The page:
If the NIE was supposed to blast the neocon war campaign out of the water, then its authors did not take into account the persistence – indeed, fanaticism – of the United for War With Iran crowd. The sheer relentlessness of the effort suggests its essential character as a lobbying campaign on behalf of a special interest – in this case, a very special interest. Corporate and professional lobbyists are notably impervious to facts, and tend to cherry-pick according to the interests of their clients, and foreign lobbyists certainly fall into this category. Yet the latter have a certain edge to them, lacking in the others – and Israel’s lobby has the sharpest edge of all.

No one even pretends anymore that the Israel lobby isn’t behind the effort to drag us into another Middle Eastern war. You don’t have to be me, or Mearsheimer and Walt, to make this case: you have only to listen to the public pronouncements of Israel’s leaders, who areopenly demanding that either we strike, or else they will – perhaps, as has been suggested by Benny Morris, with nuclear weapons.

In the U.S., AIPAC, the scandal-rocked central command of Israel’s amen corner, has come out of the shadows, where they remainedduring the run-up to the Iraq war, and taken the lead in calling for harsh sanctions and a military blockade of Iranian ports. Now we have this bipartisan ad hoc committee taking out full page newspaper ads and speaking in the implied names of both major party presidential candidates.

I had to laugh when I read, in the Journal op ed piece, that “Tehran’s development of a nuclear bomb could serve as the ‘starter’s gun’ in a new and potentially deadly arms race in the most volatile region of the world. Many believe that Iran’s neighbors would feel forced to pursue the bomb if it goes nuclear.” Methinks the starter gun went off long off – sometime in the early 1960s, Israel having earlier procured the technology to make the Bomb from the French.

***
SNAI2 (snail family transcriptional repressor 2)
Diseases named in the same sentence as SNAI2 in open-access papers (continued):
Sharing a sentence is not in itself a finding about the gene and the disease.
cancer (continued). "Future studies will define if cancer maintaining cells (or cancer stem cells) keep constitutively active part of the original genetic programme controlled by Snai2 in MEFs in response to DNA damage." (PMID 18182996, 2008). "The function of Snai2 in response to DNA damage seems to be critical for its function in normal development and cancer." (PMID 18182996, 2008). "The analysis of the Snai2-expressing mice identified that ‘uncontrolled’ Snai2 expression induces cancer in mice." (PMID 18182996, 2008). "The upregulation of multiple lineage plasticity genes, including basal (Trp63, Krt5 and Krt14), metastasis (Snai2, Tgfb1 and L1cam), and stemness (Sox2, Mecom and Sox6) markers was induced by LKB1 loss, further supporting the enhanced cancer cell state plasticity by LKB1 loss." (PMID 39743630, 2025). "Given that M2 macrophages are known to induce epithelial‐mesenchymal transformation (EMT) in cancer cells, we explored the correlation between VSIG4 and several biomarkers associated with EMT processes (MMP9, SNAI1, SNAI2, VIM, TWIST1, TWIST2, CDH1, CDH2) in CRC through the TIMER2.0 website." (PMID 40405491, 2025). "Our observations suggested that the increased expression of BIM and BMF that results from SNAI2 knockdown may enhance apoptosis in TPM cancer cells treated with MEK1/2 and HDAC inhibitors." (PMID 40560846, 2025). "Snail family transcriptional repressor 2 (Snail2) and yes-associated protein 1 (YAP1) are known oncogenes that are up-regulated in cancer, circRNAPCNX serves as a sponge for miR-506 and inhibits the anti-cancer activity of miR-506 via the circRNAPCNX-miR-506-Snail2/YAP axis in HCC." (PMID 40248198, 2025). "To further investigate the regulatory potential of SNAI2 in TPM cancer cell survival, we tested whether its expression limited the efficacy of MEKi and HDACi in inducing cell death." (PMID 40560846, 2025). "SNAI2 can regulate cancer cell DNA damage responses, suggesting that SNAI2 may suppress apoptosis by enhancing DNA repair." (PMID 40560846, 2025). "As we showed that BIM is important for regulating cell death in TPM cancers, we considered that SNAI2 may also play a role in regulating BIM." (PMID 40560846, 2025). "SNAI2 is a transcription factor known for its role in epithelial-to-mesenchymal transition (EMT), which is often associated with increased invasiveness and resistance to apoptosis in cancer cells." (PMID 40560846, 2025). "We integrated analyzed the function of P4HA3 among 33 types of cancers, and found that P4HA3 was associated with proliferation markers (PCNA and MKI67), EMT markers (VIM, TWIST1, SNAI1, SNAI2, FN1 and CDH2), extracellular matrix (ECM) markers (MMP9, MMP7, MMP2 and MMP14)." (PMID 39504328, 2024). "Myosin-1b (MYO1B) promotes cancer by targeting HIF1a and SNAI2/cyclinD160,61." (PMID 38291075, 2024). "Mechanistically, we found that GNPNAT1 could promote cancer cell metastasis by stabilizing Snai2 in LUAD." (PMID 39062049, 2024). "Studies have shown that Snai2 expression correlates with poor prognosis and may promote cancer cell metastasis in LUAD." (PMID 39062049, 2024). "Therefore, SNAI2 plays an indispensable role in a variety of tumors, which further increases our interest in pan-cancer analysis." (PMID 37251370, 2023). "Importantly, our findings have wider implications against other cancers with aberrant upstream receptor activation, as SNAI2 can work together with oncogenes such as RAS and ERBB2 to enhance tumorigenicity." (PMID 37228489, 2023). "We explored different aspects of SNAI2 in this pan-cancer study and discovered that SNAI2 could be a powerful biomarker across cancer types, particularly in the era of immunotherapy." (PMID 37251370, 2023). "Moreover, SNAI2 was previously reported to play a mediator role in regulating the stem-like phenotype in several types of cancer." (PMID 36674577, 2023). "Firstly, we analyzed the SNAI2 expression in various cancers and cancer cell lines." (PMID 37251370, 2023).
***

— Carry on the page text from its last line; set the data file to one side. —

“Iran,” say the four horsemen, “is a deadly and irresponsible world actor, employing terrorist organizations including Hezbollah and Hamas to undermine existing regimes and to foment conflict. Emboldened by the bomb, Iran will become more inclined to sponsor terror, threaten our allies, and support the most deadly elements of the Iraqi insurgency.” One has only to insert “Israel” where Iran sits in those sentences, and the pot-kettle-black aspect of this whole issue is underscored, as is the ridiculous double standard. After all, Israel has surely been emboldened by its possession of nukes, lo these many years, and acted in a manner that could reasonably called irresponsible – and even deadly, now that you mention it. Yet Israel is not only given a pass, but the defining factor of the Middle Eastern strategic environment – Israel’s nuclear arsenal – goes unmentioned by these worthies.

They are full of laughable pronouncements imbued with the solemnity that usually accompanies the argument from authority:

“The world rightfully doubts Tehran’s assertion that it needs nuclear energy and is enriching nuclear materials for strictly peaceful purposes. Iran has vast supplies of inexpensive oil and natural gas, and its construction of nuclear reactors and attempts to perfect the nuclear fuel cycle are exceedingly costly. There is no legitimate economic reason for Iran to pursue nuclear energy.”

Aside from the propriety of assuming to speak for “the world,” one has to ask where the war propagandists have been hiding out lately: haven’t they read about those gas lines in Iran? Sanctions and official corruption have contributed to the country’s shortage, while rationing ensured it would continue. Indeed, the more tireless Iran-ophobes were at one point speculating that the resulting riots might well spell the end for the mullahs.

And I’m surprised they raised the following accusation, considering the context in which it is hurled: